Stop Colorectal Cancer

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Why Are Younger Women Susceptible?

Q. Ninety percent of colon cancers are found in people 50 and over, so we know that after you turn 50 you should get screened. But recent reports show an increase in colon cancers found in younger women. Any idea why?

Well, first, that's right. You should get a colonoscopy at age 50, and every 10 years thereafter. If you have polyps, it's every three to five years.

For women, screening at 50 is an important issue, especially because there have been a lot of studies that suggest we should be doing screening in women earlier, maybe at 45.

The other phenomenon that I've been seeing, and I'm not sure exactly what the numbers are but just anecdotally in my practice, is women as young as in their 30s being diagnosed -- and with no family history. It's really frightening because we're not sure what's responsible. And if you don't have any of the risk factors, you're not going to come in earlier to be screened. I have a colleague, also a gastroenterologist, who was diagnosed with colon cancer at 36. She went under the radar and didn't fit into any screening guidelines.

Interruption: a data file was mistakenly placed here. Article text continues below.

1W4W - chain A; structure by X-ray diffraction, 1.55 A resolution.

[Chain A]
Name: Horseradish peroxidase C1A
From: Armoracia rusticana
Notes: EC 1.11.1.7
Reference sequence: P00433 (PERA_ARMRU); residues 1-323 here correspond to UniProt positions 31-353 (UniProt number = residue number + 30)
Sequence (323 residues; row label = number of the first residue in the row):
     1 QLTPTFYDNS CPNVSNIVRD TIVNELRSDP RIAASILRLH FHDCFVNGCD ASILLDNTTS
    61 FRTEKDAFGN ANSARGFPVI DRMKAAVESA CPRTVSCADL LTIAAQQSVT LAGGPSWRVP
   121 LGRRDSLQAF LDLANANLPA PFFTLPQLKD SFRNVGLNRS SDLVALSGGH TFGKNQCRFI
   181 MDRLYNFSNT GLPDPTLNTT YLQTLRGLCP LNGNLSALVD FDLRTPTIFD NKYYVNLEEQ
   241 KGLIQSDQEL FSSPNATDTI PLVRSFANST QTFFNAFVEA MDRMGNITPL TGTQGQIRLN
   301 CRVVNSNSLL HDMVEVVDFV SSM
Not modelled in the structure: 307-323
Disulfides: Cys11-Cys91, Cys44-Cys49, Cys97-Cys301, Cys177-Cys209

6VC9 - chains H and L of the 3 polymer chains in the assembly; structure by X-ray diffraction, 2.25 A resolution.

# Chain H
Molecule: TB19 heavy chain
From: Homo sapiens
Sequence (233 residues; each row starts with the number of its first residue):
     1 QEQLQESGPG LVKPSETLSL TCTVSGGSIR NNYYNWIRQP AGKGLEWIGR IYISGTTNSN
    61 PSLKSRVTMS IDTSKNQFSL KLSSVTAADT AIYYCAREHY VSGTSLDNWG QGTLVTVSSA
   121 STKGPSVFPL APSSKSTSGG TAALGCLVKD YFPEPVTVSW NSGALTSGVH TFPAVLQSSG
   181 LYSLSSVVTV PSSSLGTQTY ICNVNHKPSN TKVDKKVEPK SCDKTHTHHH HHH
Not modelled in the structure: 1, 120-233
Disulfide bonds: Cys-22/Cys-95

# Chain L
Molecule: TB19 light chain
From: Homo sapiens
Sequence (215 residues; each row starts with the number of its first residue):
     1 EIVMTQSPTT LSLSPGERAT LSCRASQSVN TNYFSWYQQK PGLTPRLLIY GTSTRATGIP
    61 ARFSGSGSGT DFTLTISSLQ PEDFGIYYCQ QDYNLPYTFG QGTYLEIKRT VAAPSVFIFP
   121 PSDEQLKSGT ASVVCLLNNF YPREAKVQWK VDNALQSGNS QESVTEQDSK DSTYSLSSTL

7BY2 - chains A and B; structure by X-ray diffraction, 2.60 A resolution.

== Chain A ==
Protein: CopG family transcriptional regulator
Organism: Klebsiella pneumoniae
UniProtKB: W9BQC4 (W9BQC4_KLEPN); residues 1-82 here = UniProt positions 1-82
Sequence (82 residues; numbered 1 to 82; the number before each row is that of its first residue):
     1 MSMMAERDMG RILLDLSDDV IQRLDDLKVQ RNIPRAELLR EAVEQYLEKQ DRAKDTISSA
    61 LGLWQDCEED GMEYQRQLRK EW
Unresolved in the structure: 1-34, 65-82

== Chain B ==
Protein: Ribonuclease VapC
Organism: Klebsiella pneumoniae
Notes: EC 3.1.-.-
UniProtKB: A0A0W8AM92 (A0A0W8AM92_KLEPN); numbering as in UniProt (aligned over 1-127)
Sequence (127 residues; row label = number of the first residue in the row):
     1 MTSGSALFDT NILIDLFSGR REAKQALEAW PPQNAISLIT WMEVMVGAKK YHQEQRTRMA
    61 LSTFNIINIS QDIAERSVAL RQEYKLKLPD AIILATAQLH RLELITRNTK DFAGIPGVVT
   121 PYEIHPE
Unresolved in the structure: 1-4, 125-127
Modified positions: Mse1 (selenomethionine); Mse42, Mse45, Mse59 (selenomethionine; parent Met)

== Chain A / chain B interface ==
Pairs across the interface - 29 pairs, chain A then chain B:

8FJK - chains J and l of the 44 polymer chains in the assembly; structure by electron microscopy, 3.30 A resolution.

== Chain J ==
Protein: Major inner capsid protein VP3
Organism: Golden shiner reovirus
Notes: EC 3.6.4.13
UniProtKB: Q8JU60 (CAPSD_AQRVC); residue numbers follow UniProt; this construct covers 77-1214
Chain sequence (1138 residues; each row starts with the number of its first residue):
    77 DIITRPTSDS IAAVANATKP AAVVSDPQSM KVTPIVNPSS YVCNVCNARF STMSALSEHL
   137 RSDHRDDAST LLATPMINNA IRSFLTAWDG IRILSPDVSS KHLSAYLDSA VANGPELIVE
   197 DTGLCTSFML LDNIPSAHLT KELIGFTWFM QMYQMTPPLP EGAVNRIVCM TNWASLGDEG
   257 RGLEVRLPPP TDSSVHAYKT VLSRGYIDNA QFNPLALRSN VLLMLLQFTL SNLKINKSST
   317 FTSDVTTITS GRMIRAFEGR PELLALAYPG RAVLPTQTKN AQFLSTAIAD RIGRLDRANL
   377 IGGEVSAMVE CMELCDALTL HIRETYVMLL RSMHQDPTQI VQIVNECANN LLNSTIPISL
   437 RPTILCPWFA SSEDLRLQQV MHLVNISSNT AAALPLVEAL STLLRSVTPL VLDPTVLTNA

The important thing is to not ignore symptoms. The alarm symptoms are blood in the stool, weird abdominal pain, a change in how often you have to go to the bathroom, anemia, and unexplained weight loss. Talk to your doctor. If you have any of these symptoms or are otherwise high-risk, your insurance will cover a colonoscopy, even if you're way younger than 50.

Continued on page 3:  What Makes You High-Risk?

 

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